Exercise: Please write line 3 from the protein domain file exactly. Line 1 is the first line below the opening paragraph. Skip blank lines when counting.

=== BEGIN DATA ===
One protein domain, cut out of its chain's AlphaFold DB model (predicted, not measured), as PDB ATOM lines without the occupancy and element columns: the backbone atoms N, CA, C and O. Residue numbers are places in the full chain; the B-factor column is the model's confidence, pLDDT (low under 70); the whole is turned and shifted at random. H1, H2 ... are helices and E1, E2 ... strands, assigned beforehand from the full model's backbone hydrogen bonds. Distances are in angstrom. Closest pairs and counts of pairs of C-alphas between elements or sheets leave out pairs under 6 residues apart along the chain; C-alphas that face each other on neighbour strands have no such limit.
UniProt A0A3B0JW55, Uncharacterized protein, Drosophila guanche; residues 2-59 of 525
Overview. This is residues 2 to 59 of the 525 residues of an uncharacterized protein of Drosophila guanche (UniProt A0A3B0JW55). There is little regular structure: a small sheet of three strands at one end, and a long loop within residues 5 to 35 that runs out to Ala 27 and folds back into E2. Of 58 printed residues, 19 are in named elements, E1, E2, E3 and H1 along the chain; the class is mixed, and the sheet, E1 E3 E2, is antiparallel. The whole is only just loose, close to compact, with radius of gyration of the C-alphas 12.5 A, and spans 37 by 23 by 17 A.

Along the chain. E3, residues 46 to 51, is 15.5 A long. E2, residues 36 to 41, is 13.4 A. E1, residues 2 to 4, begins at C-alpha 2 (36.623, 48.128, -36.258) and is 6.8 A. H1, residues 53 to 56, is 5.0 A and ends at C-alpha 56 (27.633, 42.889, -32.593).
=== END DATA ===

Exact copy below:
Along the chain. E3, residues 46 to 51, is 15.5 A long. E2, residues 36 to 41, is 13.4 A. E1, residues 2 to 4, begins at C-alpha 2 (36.623, 48.128, -36.258) and is 6.8 A. H1, residues 53 to 56, is 5.0 A and ends at C-alpha 56 (27.633, 42.889, -32.593).